Hacks and files that required a reset upon install are attaching themselves to the system software so that they can watch for system events like an inbound call.

    I suggest that if you use applications like Ringo, TCRinger or PictureCaller ID that you will see problems with delayed caller ID or direct to voicemail behaviors. The issue is the speed of the software in attempting to identify an incoming Caller ID and performing the right action - a ringtone or picture display. I have removed all custom calling from my Treo 300 with the exception of the speed dial based rington customization that is built in.

    To be fair to the vendors of these Caller ID based apps. if you have a small address book you are unlikely to notic problems. But if you have several thousand numbers like I do in your address book, you are likely to see problems.

    I suggest you delete apps like Ringo, TC Ringer and PictureCallerID from your system if you are not actively using them. I use Ringo but not for caller based ringtones. I only use it to move tones into the phone.
    TCRinger is not a hack; it uses hooks provided by Handspring for all its work. It does not require a reset upon install. I believe that the apps that displays pictures may use hacks (the authors will need to verify this). As for slowing down recognition of the number and possibly causing calls to go to voicemail, that is still possible. However, I have not seen one report of this.
  7. #7  
    Originally posted by NateS
    The demo version for TCRinger is a bit more clever. Before you buy the unlock code, every few incoming calls, maybe four, it puts up its Welcome Screen even though you are not then in the app. That's a good idea. However, if recollection serves me correctly, the screen does not tell you why - that it is coming up because you have not yet registered, so some people may think that they will always get that screen even after paying, which would be an annoyance.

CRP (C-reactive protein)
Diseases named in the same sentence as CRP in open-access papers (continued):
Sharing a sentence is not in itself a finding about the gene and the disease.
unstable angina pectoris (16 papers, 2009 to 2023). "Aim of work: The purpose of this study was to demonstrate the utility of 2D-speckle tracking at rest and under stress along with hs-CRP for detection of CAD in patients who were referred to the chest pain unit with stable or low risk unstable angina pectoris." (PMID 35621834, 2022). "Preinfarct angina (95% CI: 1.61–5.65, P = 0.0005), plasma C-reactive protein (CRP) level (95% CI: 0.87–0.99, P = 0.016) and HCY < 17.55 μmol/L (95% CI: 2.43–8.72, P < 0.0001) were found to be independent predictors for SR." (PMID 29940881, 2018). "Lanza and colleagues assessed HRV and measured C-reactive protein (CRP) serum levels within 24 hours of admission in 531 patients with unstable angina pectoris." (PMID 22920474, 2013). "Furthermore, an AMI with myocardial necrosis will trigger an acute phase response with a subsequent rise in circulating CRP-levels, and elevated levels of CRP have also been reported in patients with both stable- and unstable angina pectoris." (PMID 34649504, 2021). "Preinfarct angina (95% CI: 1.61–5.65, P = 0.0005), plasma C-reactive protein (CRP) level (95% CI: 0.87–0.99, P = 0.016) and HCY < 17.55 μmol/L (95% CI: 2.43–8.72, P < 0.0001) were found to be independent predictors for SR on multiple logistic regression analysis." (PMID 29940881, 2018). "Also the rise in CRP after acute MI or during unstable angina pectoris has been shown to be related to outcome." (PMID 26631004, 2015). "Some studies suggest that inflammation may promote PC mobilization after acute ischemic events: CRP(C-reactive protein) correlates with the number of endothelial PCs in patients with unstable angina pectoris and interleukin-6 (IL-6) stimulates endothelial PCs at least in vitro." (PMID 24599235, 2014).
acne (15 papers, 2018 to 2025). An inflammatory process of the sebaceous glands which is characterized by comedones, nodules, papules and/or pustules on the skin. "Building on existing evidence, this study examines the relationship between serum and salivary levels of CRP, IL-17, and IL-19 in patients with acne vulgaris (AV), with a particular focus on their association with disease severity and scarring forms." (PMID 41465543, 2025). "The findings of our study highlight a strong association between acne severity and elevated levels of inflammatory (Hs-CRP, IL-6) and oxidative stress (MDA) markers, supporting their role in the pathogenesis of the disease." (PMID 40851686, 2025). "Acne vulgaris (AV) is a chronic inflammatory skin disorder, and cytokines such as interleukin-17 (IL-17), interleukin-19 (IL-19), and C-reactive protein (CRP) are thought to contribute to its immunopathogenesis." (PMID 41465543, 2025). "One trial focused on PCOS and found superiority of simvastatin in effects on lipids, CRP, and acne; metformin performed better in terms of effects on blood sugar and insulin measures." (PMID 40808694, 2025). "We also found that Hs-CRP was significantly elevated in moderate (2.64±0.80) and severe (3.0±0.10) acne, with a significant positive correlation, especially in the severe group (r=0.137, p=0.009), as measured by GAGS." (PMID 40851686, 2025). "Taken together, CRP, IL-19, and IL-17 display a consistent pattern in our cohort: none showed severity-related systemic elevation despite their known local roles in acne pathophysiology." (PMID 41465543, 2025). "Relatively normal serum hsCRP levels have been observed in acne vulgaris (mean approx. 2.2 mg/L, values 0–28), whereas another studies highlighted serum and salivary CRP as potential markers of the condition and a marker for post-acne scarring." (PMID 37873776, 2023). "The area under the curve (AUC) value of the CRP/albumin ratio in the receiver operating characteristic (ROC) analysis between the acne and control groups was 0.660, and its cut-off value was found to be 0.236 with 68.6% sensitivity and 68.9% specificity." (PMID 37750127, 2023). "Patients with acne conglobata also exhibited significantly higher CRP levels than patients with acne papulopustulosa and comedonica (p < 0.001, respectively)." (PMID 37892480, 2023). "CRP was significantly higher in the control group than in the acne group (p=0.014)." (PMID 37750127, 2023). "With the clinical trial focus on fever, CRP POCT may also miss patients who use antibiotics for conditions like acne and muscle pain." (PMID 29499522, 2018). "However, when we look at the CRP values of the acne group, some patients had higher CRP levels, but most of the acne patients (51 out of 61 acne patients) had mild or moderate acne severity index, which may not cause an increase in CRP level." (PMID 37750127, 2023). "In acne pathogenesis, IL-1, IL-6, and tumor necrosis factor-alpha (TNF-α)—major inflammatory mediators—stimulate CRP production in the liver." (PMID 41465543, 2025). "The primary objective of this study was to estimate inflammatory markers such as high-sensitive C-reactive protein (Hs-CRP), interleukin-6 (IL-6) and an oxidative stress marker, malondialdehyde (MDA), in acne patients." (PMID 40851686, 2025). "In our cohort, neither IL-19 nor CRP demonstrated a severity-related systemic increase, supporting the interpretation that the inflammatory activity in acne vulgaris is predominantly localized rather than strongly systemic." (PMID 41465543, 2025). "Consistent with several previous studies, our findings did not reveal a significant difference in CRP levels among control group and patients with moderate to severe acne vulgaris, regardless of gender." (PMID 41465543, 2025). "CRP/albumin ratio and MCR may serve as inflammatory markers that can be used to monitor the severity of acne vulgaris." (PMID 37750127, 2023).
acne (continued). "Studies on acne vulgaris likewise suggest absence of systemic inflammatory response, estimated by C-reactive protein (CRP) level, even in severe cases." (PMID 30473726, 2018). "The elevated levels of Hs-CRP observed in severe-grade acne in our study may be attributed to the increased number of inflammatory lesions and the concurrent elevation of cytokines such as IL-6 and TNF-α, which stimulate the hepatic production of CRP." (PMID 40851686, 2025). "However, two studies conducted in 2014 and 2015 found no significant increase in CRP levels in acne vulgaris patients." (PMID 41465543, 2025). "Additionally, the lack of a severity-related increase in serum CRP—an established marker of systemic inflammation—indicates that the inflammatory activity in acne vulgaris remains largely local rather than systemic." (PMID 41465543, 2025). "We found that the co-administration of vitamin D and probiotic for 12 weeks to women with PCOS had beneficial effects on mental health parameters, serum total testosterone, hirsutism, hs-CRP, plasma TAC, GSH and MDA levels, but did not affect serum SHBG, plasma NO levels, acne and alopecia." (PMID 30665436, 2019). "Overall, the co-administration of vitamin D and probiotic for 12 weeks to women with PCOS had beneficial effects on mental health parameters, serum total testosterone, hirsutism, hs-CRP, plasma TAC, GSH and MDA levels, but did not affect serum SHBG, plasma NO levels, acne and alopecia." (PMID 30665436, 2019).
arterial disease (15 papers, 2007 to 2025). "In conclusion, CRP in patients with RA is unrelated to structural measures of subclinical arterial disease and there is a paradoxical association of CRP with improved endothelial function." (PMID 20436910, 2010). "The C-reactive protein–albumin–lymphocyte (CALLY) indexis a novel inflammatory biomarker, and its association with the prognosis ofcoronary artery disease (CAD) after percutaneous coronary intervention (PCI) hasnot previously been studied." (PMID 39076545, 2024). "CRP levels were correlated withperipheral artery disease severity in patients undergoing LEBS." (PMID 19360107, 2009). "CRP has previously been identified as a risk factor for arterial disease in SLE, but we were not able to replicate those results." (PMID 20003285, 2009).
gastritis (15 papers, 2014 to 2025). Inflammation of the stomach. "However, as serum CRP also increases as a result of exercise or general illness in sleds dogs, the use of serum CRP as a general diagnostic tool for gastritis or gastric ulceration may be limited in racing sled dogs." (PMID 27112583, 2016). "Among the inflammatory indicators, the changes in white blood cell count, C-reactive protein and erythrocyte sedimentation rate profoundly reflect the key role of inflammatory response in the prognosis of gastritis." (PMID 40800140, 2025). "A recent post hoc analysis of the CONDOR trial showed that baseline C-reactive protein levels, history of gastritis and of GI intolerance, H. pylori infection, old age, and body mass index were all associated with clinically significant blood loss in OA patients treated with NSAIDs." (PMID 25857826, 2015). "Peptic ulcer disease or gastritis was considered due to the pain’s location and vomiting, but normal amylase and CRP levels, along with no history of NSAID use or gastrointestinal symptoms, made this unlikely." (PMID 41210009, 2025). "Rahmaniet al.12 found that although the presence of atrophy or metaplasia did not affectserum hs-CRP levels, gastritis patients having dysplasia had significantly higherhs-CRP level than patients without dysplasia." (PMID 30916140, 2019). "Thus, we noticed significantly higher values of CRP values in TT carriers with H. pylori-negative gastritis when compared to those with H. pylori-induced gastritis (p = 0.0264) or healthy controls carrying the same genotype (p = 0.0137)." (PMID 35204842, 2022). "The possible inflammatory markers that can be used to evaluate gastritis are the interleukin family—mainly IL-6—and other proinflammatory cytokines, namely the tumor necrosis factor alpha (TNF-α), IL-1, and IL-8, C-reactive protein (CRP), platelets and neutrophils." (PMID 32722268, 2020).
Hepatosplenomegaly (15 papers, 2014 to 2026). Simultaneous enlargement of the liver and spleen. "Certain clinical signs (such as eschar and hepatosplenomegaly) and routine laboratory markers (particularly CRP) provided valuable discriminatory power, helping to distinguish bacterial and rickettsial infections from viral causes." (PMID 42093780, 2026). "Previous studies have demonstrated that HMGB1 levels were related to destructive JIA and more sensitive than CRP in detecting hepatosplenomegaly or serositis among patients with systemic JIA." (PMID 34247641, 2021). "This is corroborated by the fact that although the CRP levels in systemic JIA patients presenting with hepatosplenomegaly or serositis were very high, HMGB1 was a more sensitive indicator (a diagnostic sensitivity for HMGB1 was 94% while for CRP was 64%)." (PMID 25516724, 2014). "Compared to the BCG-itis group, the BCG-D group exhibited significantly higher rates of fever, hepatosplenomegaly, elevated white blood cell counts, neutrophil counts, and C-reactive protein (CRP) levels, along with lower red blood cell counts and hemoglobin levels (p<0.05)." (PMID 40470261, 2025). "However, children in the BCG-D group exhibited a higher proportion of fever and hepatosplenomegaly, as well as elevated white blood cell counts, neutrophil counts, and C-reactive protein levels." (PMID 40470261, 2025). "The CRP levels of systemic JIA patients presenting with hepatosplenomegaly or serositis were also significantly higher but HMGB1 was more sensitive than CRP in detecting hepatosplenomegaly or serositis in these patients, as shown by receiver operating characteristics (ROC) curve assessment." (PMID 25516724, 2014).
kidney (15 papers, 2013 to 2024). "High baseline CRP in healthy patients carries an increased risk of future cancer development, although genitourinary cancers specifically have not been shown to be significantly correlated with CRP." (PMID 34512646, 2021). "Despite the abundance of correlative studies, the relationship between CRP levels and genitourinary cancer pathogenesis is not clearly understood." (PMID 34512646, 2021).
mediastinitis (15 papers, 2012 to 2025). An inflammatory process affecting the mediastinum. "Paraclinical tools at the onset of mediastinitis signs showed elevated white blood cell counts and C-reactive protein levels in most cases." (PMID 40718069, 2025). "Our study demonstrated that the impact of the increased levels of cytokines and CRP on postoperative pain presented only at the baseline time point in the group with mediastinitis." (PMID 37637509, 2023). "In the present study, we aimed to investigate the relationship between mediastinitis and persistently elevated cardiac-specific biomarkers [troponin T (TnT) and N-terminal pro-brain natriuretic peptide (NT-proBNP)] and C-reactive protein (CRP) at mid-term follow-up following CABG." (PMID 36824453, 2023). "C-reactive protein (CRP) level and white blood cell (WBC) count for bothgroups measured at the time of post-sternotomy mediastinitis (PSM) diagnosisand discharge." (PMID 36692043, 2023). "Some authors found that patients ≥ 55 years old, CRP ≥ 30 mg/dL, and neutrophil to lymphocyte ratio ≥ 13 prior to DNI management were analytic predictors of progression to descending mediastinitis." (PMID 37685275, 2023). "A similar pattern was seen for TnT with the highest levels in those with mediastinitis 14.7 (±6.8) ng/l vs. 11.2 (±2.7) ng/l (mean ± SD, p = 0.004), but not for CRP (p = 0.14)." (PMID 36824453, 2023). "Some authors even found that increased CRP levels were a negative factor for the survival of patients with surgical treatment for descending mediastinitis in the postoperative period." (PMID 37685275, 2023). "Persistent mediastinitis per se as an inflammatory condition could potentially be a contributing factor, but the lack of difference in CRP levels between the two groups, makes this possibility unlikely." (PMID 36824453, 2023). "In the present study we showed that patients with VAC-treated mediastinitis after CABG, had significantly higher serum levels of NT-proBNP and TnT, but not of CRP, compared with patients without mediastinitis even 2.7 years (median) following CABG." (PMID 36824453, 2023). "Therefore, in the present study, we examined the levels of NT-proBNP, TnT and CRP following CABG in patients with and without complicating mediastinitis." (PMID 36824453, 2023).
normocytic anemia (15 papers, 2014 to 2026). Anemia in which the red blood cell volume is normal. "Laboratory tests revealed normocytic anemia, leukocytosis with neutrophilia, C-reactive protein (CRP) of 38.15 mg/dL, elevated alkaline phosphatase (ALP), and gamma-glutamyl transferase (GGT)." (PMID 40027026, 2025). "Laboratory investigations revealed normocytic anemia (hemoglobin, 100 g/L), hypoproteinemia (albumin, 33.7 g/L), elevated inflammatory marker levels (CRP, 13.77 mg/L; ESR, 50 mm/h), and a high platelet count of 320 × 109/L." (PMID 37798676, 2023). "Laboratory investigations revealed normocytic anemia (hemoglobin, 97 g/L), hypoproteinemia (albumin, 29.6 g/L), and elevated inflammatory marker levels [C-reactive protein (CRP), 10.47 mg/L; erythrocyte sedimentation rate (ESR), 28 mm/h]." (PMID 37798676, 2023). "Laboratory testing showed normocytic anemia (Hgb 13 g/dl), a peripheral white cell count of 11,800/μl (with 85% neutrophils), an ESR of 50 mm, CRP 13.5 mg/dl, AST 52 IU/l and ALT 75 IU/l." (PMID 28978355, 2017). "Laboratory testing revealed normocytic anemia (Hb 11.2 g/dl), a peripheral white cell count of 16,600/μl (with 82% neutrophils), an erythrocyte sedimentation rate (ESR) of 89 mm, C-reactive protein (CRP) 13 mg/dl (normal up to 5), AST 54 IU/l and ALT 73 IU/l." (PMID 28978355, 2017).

The title of the dialog says "Unregistered TC Ringer". Granted that this may not be much of an indicator, but it does tell you why the screen is there.

    I think that you have demonstrated one of our reason for not having the app just stop work; the user would forget about the app and not purchase it. Our method still lets you use the app, but reminds you to purchase it.
  8.    #8  
    Originally posted by sgruby


    The title of the dialog says "Unregistered TC Ringer". Granted that this may not be much of an indicator, but it does tell you why the screen is there.

    I think that you have demonstrated one of our reason for not having the app just stop work; the user would forget about the app and not purchase it. Our method still lets you use the app, but reminds you to purchase it.
    Scott, I agree with everything you just said except for your assumption that everyone will know that this screen goes away when they register. For all they know, it might thereafter pop up and say "Registered TC Ringer" instead. It's too subtle for us bozos.

    I would suggest something more specific - like "Please register to eliminate this reminder screen - thanks!"

    Regards,

    NateS
    Treo 600 - what a "Marvel"ous device!